By 2018, scientists determined that 58 percent of the Higgs bosons decay into b quarks, also known as beauty quarks.

Although CERN has been in the spotlight when it comes to the Higgs boson, what many people don’t know is that at some point the United States may have been home to the world’s largest particle accelerator called the Tevatron.

Planned in the 1980s for a site deep under Waxahachee, Texas, this particle accelerator would be 87 miles long and would be capable of slamming protons together at higher energy levels than currently possible at CERN.

However, a combination of bureaucratic anxiety with the cost of the project and discomfort among scientists and religious people over the phrase “God Particle” led to the cancellation of the project in 1993.

CERN, founded on September 29, 1954, is the center of a community of 10,000 scientists from all over the world, as well as the birthplace of the World Wide Web. It has 23 member states, but the US only has observer status at CERN, which means it is not part of CERN’s governing board, which makes important decisions about its science.

In 2012, Higgs and his colleague François Engler won the award. Nobel Prize for “the theoretical discovery of a mechanism that contributes to our understanding of the origin of the mass of subatomic particles.”

There are many questions scientists still hope to answer at CERN in the coming years and decades.

What can the Higgs boson tell us about the earliest moments of our universe?

Could dark matter and dark matter, which make up 68 and 27 percent of the universe, respectively, be detected as a result of interactions with the Higgs boson?

Is it possible to open microscopic black holes, and will energy ever flow through them?

Can we reveal more about b-quarks or beautiful quarks and their significance for the singularity?

What can we learn about M-theory, which says that instead of three dimensions of space and time, there can be at least 11 dimensions, made not of particles we know, but of tiny vibrating strings that interact with each other.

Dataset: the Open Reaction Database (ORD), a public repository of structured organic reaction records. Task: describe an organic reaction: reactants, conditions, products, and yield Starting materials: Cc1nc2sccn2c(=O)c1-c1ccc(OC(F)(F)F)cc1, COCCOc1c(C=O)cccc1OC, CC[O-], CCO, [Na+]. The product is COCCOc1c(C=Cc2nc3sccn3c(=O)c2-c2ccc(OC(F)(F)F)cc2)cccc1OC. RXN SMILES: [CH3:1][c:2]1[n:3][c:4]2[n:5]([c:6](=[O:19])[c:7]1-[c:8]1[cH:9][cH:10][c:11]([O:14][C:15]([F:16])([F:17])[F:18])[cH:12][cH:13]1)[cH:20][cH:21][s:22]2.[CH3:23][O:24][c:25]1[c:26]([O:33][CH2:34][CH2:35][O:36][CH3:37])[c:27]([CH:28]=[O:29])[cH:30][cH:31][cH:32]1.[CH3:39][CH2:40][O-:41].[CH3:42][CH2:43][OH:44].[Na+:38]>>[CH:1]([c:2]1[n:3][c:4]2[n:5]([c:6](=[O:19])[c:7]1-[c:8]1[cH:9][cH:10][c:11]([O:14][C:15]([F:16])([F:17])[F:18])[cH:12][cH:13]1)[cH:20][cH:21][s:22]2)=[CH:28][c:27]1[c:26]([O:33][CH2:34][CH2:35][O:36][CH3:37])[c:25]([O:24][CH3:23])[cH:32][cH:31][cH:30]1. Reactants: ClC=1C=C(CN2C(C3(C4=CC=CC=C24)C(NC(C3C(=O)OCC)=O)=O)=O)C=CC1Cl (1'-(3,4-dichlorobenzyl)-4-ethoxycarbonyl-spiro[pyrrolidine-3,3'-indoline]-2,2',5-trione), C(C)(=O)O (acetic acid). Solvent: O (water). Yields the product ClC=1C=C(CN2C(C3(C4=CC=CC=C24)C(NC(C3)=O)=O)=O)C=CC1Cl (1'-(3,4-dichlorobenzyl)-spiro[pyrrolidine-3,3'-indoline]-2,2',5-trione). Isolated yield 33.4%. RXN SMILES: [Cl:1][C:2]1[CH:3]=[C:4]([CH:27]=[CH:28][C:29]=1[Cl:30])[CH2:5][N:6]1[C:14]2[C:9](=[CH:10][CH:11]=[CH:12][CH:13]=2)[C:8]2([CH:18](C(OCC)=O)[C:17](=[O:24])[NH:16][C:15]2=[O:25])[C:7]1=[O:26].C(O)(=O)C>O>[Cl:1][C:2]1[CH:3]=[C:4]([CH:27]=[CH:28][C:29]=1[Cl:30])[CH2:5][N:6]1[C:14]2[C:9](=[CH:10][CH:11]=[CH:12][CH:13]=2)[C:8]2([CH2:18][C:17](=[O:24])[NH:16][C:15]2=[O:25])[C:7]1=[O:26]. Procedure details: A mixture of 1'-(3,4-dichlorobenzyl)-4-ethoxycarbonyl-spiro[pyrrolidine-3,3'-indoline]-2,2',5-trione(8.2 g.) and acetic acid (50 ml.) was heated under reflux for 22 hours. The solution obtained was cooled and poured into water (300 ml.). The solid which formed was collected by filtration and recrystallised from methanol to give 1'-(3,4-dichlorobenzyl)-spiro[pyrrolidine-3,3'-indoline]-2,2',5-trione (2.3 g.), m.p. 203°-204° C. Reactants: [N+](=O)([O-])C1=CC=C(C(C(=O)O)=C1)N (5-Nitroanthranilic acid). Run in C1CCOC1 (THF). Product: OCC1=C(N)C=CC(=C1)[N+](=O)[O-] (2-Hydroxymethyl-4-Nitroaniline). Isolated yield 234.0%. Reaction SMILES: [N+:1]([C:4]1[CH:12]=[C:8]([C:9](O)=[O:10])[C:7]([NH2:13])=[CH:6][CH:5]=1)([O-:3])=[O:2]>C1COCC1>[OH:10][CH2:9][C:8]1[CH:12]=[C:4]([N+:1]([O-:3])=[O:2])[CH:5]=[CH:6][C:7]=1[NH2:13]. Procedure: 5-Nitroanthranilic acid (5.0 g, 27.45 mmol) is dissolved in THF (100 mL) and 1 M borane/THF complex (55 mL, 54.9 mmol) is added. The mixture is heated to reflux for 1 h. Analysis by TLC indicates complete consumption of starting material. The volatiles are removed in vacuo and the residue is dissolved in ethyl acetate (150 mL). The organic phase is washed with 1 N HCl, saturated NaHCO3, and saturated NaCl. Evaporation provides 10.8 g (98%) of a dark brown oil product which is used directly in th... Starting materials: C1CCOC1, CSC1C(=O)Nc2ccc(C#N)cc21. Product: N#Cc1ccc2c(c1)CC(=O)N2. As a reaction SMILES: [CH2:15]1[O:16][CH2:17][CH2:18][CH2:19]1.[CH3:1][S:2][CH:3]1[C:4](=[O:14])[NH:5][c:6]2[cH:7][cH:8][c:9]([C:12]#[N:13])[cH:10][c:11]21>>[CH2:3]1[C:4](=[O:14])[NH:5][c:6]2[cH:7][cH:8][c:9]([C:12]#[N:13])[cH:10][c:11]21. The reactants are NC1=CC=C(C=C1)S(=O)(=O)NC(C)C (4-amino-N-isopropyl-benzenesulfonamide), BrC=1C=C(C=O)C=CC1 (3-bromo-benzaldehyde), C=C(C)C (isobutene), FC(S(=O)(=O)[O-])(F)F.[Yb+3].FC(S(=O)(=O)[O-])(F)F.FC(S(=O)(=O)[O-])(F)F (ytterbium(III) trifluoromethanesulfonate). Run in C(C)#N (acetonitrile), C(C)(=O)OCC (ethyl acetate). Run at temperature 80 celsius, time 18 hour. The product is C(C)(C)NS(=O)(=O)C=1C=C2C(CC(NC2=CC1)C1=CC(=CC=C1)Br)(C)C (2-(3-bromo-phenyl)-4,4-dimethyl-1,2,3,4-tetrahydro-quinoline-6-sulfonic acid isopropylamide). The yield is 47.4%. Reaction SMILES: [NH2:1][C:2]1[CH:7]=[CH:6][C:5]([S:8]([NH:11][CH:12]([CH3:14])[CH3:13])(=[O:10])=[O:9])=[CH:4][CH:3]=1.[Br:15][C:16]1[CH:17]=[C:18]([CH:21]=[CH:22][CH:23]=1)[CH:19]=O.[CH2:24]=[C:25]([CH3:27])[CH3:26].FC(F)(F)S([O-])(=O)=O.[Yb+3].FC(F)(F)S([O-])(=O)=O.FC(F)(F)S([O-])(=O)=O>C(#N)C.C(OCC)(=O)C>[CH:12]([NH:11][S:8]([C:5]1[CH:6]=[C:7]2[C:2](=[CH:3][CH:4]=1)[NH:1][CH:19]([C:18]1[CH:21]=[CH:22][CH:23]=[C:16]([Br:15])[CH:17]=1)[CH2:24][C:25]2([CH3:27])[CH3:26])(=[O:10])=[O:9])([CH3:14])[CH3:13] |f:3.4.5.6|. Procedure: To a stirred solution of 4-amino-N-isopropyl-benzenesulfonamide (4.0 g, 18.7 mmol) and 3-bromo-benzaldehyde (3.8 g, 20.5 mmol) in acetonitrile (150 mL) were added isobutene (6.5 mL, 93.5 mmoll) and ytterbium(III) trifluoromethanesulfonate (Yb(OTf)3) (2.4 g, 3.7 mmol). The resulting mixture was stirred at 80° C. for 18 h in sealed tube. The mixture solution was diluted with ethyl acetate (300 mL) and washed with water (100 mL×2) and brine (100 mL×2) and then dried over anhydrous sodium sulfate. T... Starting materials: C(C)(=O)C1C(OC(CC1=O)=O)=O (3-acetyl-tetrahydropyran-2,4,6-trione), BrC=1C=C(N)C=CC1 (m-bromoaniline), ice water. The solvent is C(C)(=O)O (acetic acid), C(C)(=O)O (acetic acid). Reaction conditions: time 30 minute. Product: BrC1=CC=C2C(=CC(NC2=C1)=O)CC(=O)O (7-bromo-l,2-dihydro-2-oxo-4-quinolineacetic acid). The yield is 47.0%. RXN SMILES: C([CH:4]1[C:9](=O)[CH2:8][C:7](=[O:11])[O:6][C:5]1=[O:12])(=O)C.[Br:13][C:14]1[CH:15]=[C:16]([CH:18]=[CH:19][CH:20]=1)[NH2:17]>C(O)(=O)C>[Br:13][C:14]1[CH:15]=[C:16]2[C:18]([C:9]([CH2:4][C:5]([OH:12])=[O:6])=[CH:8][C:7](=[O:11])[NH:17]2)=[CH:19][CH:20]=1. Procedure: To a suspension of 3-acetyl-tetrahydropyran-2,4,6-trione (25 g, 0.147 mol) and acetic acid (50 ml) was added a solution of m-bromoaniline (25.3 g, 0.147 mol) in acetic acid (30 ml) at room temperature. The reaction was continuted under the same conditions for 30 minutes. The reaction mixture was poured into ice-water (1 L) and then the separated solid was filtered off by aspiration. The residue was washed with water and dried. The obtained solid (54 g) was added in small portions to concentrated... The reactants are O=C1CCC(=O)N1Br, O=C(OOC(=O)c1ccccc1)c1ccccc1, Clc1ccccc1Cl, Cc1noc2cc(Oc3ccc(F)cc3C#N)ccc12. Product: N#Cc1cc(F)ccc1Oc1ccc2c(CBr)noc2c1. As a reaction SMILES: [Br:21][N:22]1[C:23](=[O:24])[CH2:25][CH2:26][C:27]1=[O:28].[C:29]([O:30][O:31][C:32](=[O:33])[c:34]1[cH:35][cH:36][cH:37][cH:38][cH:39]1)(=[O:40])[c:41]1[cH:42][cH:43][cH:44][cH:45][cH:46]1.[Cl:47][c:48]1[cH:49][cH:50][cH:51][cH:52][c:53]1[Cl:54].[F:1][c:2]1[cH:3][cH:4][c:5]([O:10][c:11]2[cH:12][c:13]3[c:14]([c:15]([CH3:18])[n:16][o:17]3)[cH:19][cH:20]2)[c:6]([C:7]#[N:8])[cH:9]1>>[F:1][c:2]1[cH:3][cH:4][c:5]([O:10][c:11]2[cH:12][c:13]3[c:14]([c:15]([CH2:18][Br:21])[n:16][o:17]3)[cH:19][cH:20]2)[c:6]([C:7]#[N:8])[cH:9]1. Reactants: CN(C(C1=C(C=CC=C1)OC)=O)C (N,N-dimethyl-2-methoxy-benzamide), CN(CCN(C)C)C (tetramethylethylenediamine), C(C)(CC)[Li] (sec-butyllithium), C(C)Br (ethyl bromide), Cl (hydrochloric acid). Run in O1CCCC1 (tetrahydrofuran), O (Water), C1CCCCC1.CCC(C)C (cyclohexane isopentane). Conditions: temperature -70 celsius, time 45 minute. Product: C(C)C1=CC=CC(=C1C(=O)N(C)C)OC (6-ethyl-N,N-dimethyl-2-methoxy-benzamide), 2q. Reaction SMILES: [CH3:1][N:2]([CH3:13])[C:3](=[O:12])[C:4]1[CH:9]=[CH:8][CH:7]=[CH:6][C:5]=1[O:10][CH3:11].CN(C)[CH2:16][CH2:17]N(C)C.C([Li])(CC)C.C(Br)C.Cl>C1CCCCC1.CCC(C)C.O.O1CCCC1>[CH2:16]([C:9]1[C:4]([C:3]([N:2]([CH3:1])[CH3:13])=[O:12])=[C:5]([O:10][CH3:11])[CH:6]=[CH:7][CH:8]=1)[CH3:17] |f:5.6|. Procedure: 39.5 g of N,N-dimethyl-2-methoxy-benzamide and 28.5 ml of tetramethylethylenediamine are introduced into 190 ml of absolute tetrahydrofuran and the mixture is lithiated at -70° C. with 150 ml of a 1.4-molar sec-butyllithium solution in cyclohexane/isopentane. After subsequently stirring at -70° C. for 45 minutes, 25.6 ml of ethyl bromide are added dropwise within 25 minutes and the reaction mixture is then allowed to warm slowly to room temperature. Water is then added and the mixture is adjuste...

The launch of Run 3 of the Large Hadron Collider will be broadcast live on all CERN social networks starting at 10:00 AM ET on Tuesday, July 5th.

The Higgs field is best thought of as a field of energy or information that pervades everything around us.  The image above is an artistic view of this field published by CERN.

The Higgs field is best thought of as a field of energy or information that pervades everything around us. The image above is an artistic view of this field published by CERN.

Physicist Peter Higgs first proposed the existence of the Higgs field and the Higgs boson in 1964.  In the photo above, a scientific article in which he outlined this case.

Physicist Peter Higgs first proposed the existence of the Higgs field and the Higgs boson in 1964. In the photo above, a scientific article in which he outlined this case.

CERN is one of the largest scientific institutions in the world, with over 2,000 scientists working on many physics projects.  The image above shows a string of LHC dipole magnets inside the tunnel at the end of the second long outage, when the facility at CERN was upgraded for several years to allow protons to collide with each other at much higher energy ranges when Launch 3 starts in July.

CERN is one of the largest scientific institutions in the world, with over 2,000 scientists working on many physics projects. The image above shows a string of LHC dipole magnets inside the tunnel at the end of the second long outage, when the facility at CERN was upgraded for several years to allow protons to collide with each other at much higher energy ranges when Launch 3 starts in July.

Future experiments at CERN will attempt to unravel mysteries such as dark matter and dark energy.  The image above shows a string of dipole magnets inside the tunnel of the Large Hadron Collider at CERN.

Future experiments at CERN will attempt to unravel mysteries such as dark matter and dark energy. The image above shows a string of dipole magnets inside the tunnel of the Large Hadron Collider at CERN.